Results 1 to 5 of 5

Math Help - Distance between point a and intersection of a sphere

  1. #1
    Newbie
    Joined
    Oct 2012
    From
    UK
    Posts
    3

    Distance between point a and intersection of a sphere

    Hi all,

    Not even sure this is in the right category applogies if it isnt.
    Just wondered if someone could help me with an issue that i cannot seem to figure out below is an image excuse how crude it is, but i think it explains what im trying to do.

    Distance between point a and intersection of a sphere-line_entry_point.jpg

    Im trying to get the distance from point A to entry point of the "circle/sphere" designated B i also want to get the distance from point A to the exit point of the "circle/sphere" designated B on both paths to C and D.

    The Radius of "circle/sphere" B = 162

    Total distance from A to B is 326
    Total distance from A to C = 461
    Total distance from A to D = 621

    X,Y,Z coord are as shown on image.

    Hope this is enough information for anybody willing to help me out.

    If someone could explain how to do this in as simple terms as possible i would be very greatfull.
    Im not that great at maths but im keen to learn.

    Many thanks in advance.
    Follow Math Help Forum on Facebook and Google+

  2. #2
    Super Member
    Joined
    Sep 2012
    From
    Washington DC USA
    Posts
    525
    Thanks
    146

    Re: Distance between point a and intersection of a sphere

    What you have is a line intersecting a circle (or sphere in 3 dimensions). A point of intersection (x,y) is both on the line and on the circle, so satisfies the equation for both. You end up with a non-linear system of 2 equations (one quadratic, one linear) in two unknowns (x and y). Solving that system gives you your points of intersection:

    Circle: (x-405)^2 + (y-216)^2 = 162^2

    Line AC: line through (100, 100) and (461, 53):

    slope = \frac{100-53}{100-461} = -\frac{47}{361}, so it's y-100 = -\frac{47}{361} (x - 100), so

    y = -\frac{47}{361} (x - 100) + 100 = -\frac{47}{361} x + \frac{4700}{361} + \frac{36100}{361} = -\frac{47}{361} x + \frac{40800}{361}

    System of equations is:

    (x-405)^2 + (y-216)^2 = 162^2 and y = -\frac{47}{361} x + \frac{40800}{361}.

    Plug the expression for y given by the 2nd equation into the first equation, and, after expanding and then collecting like terms, it becomes a quadratic equation for x, which has two solutions (hopefully - according to the picture). For each solution for x, use the second equation to find the value of y. This is how you find the two points of intersection (x,y).
    Follow Math Help Forum on Facebook and Google+

  3. #3
    Newbie
    Joined
    Oct 2012
    From
    UK
    Posts
    3

    Re: Distance between point a and intersection of a sphere

    Thanks for the reply, how would i add the third dimension into this equasion?
    Follow Math Help Forum on Facebook and Google+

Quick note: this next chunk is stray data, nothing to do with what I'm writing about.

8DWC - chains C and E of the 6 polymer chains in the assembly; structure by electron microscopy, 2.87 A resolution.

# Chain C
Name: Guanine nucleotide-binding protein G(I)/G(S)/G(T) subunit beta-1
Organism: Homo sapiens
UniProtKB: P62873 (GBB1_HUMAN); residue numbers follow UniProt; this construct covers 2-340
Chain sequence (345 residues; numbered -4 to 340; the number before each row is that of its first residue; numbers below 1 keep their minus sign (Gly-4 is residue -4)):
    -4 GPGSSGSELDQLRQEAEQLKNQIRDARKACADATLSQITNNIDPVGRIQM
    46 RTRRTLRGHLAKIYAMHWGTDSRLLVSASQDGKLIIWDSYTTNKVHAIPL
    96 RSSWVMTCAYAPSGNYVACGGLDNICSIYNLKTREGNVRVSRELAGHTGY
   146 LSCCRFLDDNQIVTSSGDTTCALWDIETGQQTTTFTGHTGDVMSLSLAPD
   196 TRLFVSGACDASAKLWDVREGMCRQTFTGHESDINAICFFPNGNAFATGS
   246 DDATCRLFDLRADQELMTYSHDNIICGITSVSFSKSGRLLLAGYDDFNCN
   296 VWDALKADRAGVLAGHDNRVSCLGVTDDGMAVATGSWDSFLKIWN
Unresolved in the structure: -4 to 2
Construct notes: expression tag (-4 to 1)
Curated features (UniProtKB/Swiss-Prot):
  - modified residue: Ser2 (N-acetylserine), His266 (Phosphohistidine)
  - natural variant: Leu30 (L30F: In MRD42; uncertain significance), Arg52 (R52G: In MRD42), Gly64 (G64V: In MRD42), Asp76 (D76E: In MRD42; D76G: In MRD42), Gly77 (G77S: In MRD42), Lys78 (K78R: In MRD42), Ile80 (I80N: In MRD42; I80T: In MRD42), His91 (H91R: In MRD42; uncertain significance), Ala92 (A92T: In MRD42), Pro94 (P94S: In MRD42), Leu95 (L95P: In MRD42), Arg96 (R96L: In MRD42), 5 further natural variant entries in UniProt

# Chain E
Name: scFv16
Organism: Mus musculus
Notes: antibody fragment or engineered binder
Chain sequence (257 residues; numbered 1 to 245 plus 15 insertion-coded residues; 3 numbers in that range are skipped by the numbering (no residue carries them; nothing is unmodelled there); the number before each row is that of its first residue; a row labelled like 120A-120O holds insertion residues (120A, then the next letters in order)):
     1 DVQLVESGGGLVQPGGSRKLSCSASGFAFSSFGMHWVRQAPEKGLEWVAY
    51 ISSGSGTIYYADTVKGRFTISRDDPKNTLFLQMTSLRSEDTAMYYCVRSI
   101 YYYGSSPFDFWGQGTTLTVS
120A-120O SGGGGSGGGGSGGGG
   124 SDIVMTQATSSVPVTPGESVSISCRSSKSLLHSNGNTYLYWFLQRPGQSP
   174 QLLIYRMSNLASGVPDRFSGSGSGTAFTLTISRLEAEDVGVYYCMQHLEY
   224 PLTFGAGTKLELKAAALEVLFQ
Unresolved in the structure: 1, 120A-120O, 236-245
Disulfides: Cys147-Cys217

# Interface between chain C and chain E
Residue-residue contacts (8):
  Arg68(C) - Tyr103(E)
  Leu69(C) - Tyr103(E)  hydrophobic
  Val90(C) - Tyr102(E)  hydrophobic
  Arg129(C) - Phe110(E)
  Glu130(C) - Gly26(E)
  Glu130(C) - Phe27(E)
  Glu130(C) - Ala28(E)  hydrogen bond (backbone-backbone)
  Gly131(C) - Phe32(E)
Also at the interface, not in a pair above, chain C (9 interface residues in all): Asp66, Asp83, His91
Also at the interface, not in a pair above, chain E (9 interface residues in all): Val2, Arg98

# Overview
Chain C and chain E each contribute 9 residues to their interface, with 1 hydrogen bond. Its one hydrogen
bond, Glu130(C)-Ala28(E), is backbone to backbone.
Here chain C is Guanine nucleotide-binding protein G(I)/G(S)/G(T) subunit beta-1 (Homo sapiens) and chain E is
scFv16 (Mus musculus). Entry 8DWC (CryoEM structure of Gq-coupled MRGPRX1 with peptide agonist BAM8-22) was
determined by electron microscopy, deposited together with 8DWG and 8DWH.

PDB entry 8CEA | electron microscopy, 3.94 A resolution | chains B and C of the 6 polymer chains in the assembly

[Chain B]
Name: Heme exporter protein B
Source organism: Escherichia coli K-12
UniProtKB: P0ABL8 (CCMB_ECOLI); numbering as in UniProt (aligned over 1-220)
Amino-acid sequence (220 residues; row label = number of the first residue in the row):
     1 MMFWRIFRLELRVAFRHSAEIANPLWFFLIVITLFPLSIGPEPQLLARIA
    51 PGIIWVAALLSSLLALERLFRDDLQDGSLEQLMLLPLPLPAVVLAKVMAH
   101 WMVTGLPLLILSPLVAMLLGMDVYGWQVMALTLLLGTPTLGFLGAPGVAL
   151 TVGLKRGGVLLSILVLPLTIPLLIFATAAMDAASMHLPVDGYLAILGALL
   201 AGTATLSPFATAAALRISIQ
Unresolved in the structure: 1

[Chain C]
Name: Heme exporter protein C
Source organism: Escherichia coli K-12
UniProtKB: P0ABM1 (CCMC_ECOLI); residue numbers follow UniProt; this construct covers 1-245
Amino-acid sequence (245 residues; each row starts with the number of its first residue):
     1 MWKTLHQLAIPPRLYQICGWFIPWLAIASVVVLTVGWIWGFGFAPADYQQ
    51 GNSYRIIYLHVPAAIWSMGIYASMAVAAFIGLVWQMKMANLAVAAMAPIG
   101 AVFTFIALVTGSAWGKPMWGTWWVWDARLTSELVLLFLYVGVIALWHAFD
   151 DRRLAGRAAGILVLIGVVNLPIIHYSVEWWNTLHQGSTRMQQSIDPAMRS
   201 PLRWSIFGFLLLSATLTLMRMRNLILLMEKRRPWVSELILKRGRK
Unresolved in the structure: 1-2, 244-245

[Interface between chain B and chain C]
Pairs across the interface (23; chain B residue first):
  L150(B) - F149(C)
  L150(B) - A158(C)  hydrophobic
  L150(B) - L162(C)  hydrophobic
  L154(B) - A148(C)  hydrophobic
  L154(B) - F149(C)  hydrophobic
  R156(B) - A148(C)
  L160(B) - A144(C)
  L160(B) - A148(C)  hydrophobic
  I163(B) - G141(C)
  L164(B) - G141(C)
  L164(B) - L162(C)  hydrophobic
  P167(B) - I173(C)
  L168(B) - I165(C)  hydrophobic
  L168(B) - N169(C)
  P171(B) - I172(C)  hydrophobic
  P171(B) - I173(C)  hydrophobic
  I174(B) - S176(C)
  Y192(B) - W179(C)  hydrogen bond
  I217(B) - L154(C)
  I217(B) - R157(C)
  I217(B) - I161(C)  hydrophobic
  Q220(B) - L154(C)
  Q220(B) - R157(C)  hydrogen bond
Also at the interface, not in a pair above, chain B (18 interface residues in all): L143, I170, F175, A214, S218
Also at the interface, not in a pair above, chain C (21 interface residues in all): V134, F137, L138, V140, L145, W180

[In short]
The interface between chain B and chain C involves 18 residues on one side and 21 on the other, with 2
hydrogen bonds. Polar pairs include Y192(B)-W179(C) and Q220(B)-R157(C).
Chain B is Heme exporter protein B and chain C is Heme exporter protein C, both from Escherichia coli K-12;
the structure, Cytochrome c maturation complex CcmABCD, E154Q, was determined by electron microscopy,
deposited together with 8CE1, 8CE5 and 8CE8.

4. #4
    Super Member
    Joined
    Sep 2012
    From
    Washington DC USA
    Posts
    525
    Thanks
    146

    Re: Distance between point a and intersection of a sphere

    z = 100 for all the points in question, so z=100 is the z coordinate of the solution. It's all takeing place in the plane z=100.

    In general, given a line in 3 space and a 2-dimensional sphere in 3 space, you'd probably want to describe the line parametrically (although vector notation is cleaner, it's also less "algebraic" and might seem confusing), and then solve for that parameter to get the points of intersection:

    Line: x(t) = a_xt+b_x, y(t) = a_yt + b_y, z(t) = a_zt + b_z

    Sphere: (x - c_x)^2 + (y-c_y)^2 + (z - c_z)^2 = R^2.

    So substitute, expland, collect like terms, and then solve for t:

    Substitute:

    ((a_xt+b_x) - c_x)^2 + ((a_yt+b_y)-c_y)^2 + ((a_xt+b_x) - c_z)^2 = R^2.

    Expand:

    [a_x^2t^2 + 2(a_x)(b_x - c_x)t +(b_x - c_x)^2]

    + [a_y^2t^2 + 2(a_y)(b_y - c_y)t +(b_y - c_y)^2]

    + [a_z^2t^2 + 2(a_z)(b_z - c_z)t +(b_z - c_z)^2]

    = R^2.

    Collect like terms:

    [a_x^2 + a_y^2 + a_z^2] \ t^2

    + 2[a_x(b_x - c_x) + a_y(b_y - c_y) + a_z(b_z - c_z)] \ t

    +[(b_x - c_x)^2 + (b_y - c_y)^2 + (b_z - c_z)^2 - R^2]

    = 0

    Solve:

    t = \frac{-2[a_x(b_x - c_x) + a_y(b_y - c_y) + a_z(b_z - c_z)] \pm \sqrt{4D}}{2(a_x^2 + a_y^2 + a_z^2)}, where

    4D = (2[a_x(b_x - c_x) + a_y(b_y - c_y) + a_z(b_z - c_z)])^2

    - 4(a_x^2 + a_y^2 + a_z^2)((b_x - c_x)^2

    + (b_y - c_y)^2 + (b_z - c_z)^2).

    Simplifying a bit:

    t = \frac{-[a_x(b_x - c_x) + a_y(b_y - c_y) + a_z(b_z - c_z)] \pm \sqrt{D}}{a_x^2 + a_y^2 + a_z^2}, where

    D = (a_x(b_x - c_x) + a_y(b_y - c_y) + a_z(b_z - c_z))^2

    - (a_x^2 + a_y^2 + a_z^2)[(b_x - c_x)^2 + (b_y - c_y)^2 + (b_z - c_z)^2].
    Last edited by johnsomeone; October 15th 2012 at 11:51 AM.
    Follow Math Help Forum on Facebook and Google+

  5. #5
    Super Member
    Joined
    Sep 2012
    From
    Washington DC USA
    Posts
    525
    Thanks
    146

    Re: Distance between point a and intersection of a sphere

    That has a mistake. If you look at those equations for D, I left out the -R^2.
    Follow Math Help Forum on Facebook and Google+

Similar Math Help Forum Discussions

  1. Replies: 2
    Last Post: September 16th 2011, 04:05 AM
  2. maximum distance from point to sphere
    Posted in the Advanced Algebra Forum
    Replies: 7
    Last Post: January 31st 2011, 04:25 PM
  3. Intersection of two sphere
    Posted in the Calculus Forum
    Replies: 1
    Last Post: November 5th 2010, 01:29 AM
  4. Replies: 4
    Last Post: September 8th 2010, 09:13 AM
  5. Intersection of a sphere with xz plane
    Posted in the Calculus Forum
    Replies: 1
    Last Post: August 24th 2010, 03:20 PM

Search Tags


/mathhelpforum @mathhelpforum